“You believe in laws but there are only lechers”
For some reason or other, I stopped watching the second series of Ripper Street midway through and it’s taken me until now to finally finish it. It wasn’t that I didn’t enjoy it, it’s more likely to do with running out of time to watch it on the iPlayer or something but anyhoo, I’ve managed it now. My review of Series 1 (which I thoroughly appreciated) is over here and I have to say that that enjoyment has continued, even if I do have a few reservations about its female voices.
It’s a shame that in a crime procedural led by three men, two of the leading supporting female characters did not return for this second series. DI Reid’s wife and kind-of-mistress (Amanda Hale and Lucy Cohu) are both MIA, losing all the work done to establish them, and though Leanne Best is introduced as a local politician who can’t help but flirt with Reid (he’s played by Matthew Macfadyen after all), the overall weight of the series does thus feel a little unbalanced.
There’s work to address that in the elevation of MyAnna Buring’s Long Susan to a major character and stories that look at wider contemporary women’s issues – the phosphorus poisoning or Phossy jaw that disproportionately affected matchgirls, the rising suffrage movement and tangentially related, shifting attitudes towards the illegality of homosexuality. And I admire the way in which the writing rarely forces its lead characters to have some direct experience of the issue of the week in the same some long-running dramas do.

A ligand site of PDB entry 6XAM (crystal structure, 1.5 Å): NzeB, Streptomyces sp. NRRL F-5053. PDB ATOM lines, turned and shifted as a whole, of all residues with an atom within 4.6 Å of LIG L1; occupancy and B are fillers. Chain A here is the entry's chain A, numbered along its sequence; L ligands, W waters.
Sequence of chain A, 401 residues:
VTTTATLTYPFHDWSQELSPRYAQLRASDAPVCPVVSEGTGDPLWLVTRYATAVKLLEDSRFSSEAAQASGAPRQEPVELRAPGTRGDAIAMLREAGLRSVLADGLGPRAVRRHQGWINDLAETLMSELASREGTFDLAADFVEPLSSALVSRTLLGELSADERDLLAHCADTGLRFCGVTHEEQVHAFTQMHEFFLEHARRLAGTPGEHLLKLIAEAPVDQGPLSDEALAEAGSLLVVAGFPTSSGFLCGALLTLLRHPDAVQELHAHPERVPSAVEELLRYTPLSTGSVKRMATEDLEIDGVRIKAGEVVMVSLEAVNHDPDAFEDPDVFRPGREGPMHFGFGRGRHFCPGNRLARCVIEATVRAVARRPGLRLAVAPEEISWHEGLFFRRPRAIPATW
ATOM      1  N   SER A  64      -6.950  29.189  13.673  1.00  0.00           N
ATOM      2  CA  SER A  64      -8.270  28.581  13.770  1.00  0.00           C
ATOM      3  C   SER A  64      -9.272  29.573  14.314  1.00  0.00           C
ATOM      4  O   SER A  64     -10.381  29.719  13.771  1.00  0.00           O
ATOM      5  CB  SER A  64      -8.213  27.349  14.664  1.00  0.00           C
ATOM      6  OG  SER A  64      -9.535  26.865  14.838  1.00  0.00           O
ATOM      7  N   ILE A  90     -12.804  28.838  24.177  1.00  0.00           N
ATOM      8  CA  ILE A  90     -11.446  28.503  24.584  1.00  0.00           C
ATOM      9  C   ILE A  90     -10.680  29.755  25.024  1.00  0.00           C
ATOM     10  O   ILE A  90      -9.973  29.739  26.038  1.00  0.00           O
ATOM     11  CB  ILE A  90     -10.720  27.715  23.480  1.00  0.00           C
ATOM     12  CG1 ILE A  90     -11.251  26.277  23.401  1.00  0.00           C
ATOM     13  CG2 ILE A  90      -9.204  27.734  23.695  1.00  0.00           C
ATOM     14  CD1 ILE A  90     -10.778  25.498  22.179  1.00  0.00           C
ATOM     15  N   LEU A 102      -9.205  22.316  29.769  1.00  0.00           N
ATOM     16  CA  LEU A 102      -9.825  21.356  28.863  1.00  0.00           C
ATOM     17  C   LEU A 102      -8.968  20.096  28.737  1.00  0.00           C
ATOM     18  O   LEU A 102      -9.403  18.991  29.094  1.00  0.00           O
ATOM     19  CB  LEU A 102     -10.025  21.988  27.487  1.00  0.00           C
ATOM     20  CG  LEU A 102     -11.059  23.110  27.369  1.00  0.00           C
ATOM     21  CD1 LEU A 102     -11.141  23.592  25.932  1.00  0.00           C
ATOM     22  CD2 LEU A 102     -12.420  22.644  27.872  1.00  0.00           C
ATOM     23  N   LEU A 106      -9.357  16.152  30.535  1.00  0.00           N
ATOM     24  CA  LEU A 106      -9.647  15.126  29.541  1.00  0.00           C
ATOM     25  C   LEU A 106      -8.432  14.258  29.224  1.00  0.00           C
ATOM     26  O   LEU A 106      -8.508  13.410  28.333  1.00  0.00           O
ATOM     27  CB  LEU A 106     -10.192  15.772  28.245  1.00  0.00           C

Similarly, there’s no real overarching narrative across the series, which actually works quite well, freeing the writers to focus more fully on exploring social and economic issues of the time – 1890 to be precise. The electrification of society, the Irish question, the opium trade, interfaith co-operation in a fast-growing city; and baser notes of the human condition that remain ever pertinent, evil bankers, the manipulation of the weak, the exploitation of the poor, the desperate satiation of appetites sexual or otherwise.
So whilst Jerome Flynn’s Drake and Adam Rothenberg’s Jackson may not necessarily make the biggest leaps and bounds in terms of their characters, their support of the stories is excellently done, especially in dealing with Joseph Mawle’s marvellously malevolent Inspector Shine whose antics bookend the series. And Ripper Street’s ability to attract top quality acting talent remains unabated with the likes of David Dawson’s intrepid reporter, Paul Ready’s officious surgeon, Neve McIntosh’s insurgent leader, Joseph Drake’s achingly human Merrick (aka The Elephant Man), Paul Kaye’s demogogue and human punctuation mark himself Tom Brooke. Now onto Series 3!